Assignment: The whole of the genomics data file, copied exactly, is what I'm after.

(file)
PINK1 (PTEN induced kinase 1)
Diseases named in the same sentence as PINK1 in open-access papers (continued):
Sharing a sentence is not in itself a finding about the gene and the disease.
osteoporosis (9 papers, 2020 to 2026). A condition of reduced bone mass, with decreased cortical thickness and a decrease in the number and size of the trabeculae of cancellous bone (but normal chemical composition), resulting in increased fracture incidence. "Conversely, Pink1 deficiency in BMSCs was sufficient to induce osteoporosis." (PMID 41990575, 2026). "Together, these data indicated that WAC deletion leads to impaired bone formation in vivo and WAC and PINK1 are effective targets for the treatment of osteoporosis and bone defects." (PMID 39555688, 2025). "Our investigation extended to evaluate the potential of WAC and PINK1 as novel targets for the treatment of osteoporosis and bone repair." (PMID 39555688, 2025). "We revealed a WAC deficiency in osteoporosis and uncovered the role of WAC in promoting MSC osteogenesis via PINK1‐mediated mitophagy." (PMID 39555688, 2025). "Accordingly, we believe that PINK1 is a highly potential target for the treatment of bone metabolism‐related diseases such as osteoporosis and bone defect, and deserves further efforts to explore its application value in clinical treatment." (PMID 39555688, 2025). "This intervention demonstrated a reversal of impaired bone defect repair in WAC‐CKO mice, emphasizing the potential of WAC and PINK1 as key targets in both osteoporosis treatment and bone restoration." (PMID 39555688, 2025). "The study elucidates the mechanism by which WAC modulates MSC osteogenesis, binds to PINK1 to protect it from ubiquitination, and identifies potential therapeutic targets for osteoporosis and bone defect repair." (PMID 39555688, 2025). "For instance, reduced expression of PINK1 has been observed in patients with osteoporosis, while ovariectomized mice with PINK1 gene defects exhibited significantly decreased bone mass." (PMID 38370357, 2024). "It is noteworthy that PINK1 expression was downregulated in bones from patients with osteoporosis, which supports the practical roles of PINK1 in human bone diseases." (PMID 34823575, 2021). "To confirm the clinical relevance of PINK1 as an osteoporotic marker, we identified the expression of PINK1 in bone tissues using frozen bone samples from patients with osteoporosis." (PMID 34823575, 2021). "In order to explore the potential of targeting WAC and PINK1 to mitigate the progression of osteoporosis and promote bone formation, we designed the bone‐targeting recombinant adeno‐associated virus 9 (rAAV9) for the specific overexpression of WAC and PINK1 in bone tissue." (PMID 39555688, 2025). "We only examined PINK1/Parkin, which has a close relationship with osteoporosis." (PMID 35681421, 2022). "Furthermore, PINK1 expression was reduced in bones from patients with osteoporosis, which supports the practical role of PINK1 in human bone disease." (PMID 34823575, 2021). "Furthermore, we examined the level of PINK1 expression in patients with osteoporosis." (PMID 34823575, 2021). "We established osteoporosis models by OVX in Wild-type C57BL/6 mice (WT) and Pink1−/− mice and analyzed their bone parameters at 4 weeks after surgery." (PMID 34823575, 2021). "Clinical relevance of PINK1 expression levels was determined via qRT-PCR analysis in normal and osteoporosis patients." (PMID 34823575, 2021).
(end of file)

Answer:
PINK1 (PTEN induced kinase 1)
Diseases named in the same sentence as PINK1 in open-access papers (continued):
Sharing a sentence is not in itself a finding about the gene and the disease.
osteoporosis (9 papers, 2020 to 2026). A condition of reduced bone mass, with decreased cortical thickness and a decrease in the number and size of the trabeculae of cancellous bone (but normal chemical composition), resulting in increased fracture incidence. "Conversely, Pink1 deficiency in BMSCs was sufficient to induce osteoporosis." (PMID 41990575, 2026). "Together, these data indicated that WAC deletion leads to impaired bone formation in vivo and WAC and PINK1 are effective targets for the treatment of osteoporosis and bone defects." (PMID 39555688, 2025). "Our investigation extended to evaluate the potential of WAC and PINK1 as novel targets for the treatment of osteoporosis and bone repair." (PMID 39555688, 2025). "We revealed a WAC deficiency in osteoporosis and uncovered the role of WAC in promoting MSC osteogenesis via PINK1‐mediated mitophagy." (PMID 39555688, 2025). "Accordingly, we believe that PINK1 is a highly potential target for the treatment of bone metabolism‐related diseases such as osteoporosis and bone defect, and deserves further efforts to explore its application value in clinical treatment." (PMID 39555688, 2025). "This intervention demonstrated a reversal of impaired bone defect repair in WAC‐CKO mice, emphasizing the potential of WAC and PINK1 as key targets in both osteoporosis treatment and bone restoration." (PMID 39555688, 2025). "The study elucidates the mechanism by which WAC modulates MSC osteogenesis, binds to PINK1 to protect it from ubiquitination, and identifies potential therapeutic targets for osteoporosis and bone defect repair." (PMID 39555688, 2025). "For instance, reduced expression of PINK1 has been observed in patients with osteoporosis, while ovariectomized mice with PINK1 gene defects exhibited significantly decreased bone mass." (PMID 38370357, 2024). "It is noteworthy that PINK1 expression was downregulated in bones from patients with osteoporosis, which supports the practical roles of PINK1 in human bone diseases." (PMID 34823575, 2021). "To confirm the clinical relevance of PINK1 as an osteoporotic marker, we identified the expression of PINK1 in bone tissues using frozen bone samples from patients with osteoporosis." (PMID 34823575, 2021). "In order to explore the potential of targeting WAC and PINK1 to mitigate the progression of osteoporosis and promote bone formation, we designed the bone‐targeting recombinant adeno‐associated virus 9 (rAAV9) for the specific overexpression of WAC and PINK1 in bone tissue." (PMID 39555688, 2025). "We only examined PINK1/Parkin, which has a close relationship with osteoporosis." (PMID 35681421, 2022). "Furthermore, PINK1 expression was reduced in bones from patients with osteoporosis, which supports the practical role of PINK1 in human bone disease." (PMID 34823575, 2021). "Furthermore, we examined the level of PINK1 expression in patients with osteoporosis." (PMID 34823575, 2021). "We established osteoporosis models by OVX in Wild-type C57BL/6 mice (WT) and Pink1−/− mice and analyzed their bone parameters at 4 weeks after surgery." (PMID 34823575, 2021). "Clinical relevance of PINK1 expression levels was determined via qRT-PCR analysis in normal and osteoporosis patients." (PMID 34823575, 2021).